Chicago police union responds to analysis of pension fund
The Fraternal Order of Police Lodge No. 7, the Chicago Police Department union, responded to projections estimating the Policemen’s Annuity and Benefit Fund of Chicago will require a taxpayer bailout to pay for retiree benefits in four years.
Local Government Information Services (LGIS), which owns this publication, released estimations that the police pension fund will experience a major loss in funding by the beginning of 2021 because of higher wages and promises of higher pensions.
“The lodge has received many inquiries regarding the status of the pension fund in response to media claims that it is in danger of running out of money in the near future,” FOP #7 President Kevin Graham wrote in an email to members. “This is not true. Current actuarial projections prepared for the pension fund do not include a time at which the fund has depleted all assets. The media failed to mention that Illinois law mandates that the pension be funded at 90 percent by the year 2055.”
FOP No. 7 declined to comment further for this story.
Bill Bergman, director of research for the public finance watchdog group Truth in Accounting, said the statements from Graham are reckless.
"They keep us safe, theoretically, but it looks like they also threaten us down the road,” Bergman said in an email to the Chicago City Wire. “Our police are threatening us. Now.”
Graham’s statement indicates pensions will be near-fully funded in more than 35 years. However, LGIS projects the threat is more immediate.
After analyzing 12 years of police fund’s financial filings obtained from the Illinois Department of Insurance (DOI), LGIS projects at the end of 2020, the fund will have less than $150 million in assets to pay the $928 million it will owe to 14,133 retirees the next year. LGIS projections also indicated the fund's assets will fall from $3.2 billion at the end of 2015 to $1.4 billion at the end of 2018, $751 million at the end of 2019, and $143 million at the end of 2020.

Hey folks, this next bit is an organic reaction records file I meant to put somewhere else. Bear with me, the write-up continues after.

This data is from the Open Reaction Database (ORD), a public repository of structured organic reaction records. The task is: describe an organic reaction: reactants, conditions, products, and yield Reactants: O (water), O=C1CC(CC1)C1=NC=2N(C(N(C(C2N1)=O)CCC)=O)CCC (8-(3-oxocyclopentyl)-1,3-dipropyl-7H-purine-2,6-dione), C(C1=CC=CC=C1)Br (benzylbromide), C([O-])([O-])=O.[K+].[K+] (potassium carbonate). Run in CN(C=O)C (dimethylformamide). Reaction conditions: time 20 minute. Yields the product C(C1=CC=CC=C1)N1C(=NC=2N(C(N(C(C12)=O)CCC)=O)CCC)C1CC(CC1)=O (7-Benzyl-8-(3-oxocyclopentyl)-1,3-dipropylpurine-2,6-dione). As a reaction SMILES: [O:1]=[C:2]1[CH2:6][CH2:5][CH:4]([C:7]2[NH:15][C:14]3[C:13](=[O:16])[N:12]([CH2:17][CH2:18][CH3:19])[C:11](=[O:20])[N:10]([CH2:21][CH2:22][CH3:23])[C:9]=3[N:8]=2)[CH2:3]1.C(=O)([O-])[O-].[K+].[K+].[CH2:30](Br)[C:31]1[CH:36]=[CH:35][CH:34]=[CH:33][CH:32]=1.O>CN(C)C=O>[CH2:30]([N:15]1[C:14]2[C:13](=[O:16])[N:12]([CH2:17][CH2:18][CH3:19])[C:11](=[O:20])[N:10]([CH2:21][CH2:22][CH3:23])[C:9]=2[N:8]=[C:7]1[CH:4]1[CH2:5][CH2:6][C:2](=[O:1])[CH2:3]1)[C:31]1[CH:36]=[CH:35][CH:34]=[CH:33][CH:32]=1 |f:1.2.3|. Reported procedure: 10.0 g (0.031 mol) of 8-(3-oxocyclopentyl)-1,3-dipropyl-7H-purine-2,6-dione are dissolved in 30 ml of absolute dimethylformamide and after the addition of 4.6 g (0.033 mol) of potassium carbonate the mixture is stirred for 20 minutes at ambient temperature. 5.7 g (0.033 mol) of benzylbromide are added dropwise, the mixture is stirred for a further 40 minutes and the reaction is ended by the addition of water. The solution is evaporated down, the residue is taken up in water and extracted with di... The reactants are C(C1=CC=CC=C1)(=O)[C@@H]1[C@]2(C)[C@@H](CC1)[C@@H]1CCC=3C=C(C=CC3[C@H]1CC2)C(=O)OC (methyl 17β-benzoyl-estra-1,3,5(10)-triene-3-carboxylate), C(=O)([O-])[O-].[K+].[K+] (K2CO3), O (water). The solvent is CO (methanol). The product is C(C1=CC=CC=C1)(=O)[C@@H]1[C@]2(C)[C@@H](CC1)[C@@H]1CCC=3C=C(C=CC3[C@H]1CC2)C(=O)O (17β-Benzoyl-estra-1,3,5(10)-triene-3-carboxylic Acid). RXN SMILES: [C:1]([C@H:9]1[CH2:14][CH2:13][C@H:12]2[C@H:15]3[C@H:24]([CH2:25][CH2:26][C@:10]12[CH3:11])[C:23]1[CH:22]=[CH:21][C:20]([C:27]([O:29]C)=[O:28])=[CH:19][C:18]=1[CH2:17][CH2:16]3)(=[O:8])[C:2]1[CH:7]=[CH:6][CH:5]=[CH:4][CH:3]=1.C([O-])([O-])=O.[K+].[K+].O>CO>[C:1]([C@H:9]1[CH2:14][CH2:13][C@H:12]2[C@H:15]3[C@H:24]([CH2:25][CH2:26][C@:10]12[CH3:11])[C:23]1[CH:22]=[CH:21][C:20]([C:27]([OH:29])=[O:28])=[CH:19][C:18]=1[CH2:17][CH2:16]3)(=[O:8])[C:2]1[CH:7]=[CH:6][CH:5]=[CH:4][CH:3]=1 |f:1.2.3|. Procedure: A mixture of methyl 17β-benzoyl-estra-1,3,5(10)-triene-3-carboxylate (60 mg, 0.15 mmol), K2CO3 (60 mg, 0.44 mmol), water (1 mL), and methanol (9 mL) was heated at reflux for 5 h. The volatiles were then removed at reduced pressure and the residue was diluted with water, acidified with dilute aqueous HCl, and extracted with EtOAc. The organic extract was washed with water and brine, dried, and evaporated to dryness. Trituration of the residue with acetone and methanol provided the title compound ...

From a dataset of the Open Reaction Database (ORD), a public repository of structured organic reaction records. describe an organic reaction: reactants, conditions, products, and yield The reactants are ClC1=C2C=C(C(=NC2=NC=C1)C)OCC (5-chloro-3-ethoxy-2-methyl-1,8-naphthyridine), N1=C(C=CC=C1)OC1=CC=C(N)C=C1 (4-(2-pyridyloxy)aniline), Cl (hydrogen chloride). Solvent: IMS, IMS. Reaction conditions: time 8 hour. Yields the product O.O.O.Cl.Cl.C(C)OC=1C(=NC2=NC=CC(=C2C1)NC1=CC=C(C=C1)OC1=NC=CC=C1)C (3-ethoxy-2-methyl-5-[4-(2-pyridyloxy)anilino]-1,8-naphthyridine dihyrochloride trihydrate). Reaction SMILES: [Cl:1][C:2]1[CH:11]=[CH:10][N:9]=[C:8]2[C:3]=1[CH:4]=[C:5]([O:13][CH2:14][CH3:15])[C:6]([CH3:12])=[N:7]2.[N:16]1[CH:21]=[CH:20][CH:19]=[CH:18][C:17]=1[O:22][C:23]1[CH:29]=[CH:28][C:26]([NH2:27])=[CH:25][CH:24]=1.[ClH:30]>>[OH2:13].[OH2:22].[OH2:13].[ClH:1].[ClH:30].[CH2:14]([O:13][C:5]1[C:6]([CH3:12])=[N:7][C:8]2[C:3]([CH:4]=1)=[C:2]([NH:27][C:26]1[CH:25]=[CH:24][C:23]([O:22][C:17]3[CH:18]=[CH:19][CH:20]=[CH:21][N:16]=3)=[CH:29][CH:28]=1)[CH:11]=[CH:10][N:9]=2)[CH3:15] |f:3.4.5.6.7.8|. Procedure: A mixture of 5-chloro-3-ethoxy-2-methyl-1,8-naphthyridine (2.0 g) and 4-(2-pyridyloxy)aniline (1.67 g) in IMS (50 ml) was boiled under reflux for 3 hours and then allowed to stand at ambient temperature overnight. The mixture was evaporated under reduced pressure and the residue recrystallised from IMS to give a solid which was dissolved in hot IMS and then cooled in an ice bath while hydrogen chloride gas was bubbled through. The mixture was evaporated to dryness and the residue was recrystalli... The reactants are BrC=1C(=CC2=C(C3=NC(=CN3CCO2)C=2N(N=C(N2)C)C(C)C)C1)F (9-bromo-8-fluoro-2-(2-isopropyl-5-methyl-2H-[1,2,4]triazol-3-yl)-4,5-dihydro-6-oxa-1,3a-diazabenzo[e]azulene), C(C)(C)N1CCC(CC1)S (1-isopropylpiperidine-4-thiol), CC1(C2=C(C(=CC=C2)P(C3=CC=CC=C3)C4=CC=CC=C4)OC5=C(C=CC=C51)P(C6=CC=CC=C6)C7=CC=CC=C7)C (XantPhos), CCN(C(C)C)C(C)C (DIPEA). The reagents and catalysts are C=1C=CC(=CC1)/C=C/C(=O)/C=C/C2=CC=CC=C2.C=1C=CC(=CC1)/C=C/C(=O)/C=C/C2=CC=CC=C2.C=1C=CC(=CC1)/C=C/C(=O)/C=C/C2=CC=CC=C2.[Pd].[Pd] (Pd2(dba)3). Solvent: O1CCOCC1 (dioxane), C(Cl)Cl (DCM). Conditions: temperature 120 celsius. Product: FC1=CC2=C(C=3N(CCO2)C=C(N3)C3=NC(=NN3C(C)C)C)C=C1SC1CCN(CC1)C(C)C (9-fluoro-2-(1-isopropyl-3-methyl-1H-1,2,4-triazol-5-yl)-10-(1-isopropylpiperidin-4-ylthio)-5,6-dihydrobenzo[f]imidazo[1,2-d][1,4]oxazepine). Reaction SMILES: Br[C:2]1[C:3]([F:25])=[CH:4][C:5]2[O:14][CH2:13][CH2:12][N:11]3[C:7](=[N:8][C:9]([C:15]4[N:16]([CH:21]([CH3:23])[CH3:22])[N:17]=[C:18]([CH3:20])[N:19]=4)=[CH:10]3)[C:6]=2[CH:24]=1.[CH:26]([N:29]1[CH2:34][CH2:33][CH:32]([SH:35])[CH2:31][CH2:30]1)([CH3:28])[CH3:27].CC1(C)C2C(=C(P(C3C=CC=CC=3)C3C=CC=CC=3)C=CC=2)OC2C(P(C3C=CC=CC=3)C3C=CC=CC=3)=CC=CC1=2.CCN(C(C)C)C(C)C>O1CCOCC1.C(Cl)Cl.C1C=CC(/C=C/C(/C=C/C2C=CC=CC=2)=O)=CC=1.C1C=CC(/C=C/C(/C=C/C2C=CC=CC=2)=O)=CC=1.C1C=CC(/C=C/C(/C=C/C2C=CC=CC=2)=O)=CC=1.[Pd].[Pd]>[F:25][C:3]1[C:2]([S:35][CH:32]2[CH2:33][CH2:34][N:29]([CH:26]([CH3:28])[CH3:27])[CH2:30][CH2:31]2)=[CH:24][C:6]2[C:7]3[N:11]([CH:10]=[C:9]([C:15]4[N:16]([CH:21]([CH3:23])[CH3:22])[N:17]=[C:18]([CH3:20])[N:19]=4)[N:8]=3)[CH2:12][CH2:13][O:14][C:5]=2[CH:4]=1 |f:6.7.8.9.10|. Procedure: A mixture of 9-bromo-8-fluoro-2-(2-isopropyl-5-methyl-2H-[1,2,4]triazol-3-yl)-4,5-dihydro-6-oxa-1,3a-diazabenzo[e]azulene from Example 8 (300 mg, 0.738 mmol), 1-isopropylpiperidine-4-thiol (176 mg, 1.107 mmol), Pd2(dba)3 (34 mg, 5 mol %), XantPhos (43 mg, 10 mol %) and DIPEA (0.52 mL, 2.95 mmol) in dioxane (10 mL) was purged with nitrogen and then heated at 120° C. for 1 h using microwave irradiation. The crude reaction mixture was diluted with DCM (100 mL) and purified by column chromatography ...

According to the analysis, the Chicago police pension fund had $3.2 billion in assets in 2003. Between 2003 and 2015, it paid $3.8 billion more in benefits to retirees than it generated in investment returns.
The police fund was $8.1 billion in debt in 2015 – a number that doubled since 2003. It's not the only fund in deep. Collectively, pension funds for Chicago teachers, municipal workers and fire are $24.8 billion in debt.
Overall, the state of Illinois is experiencing a massive pension crisis which has contributed to the multiyear budget impasse in Springfield, the Illinois Policy Institute reports.
“Government workers who earn generous pension benefits have done nothing wrong. They’ve benefited from labor negotiations that have led to lucrative compensation packages. However, the state’s taxpayers can no longer afford to offer such benefits going forward,” Illinois Policy’s Ted Dabrowski and John Klingner wrote.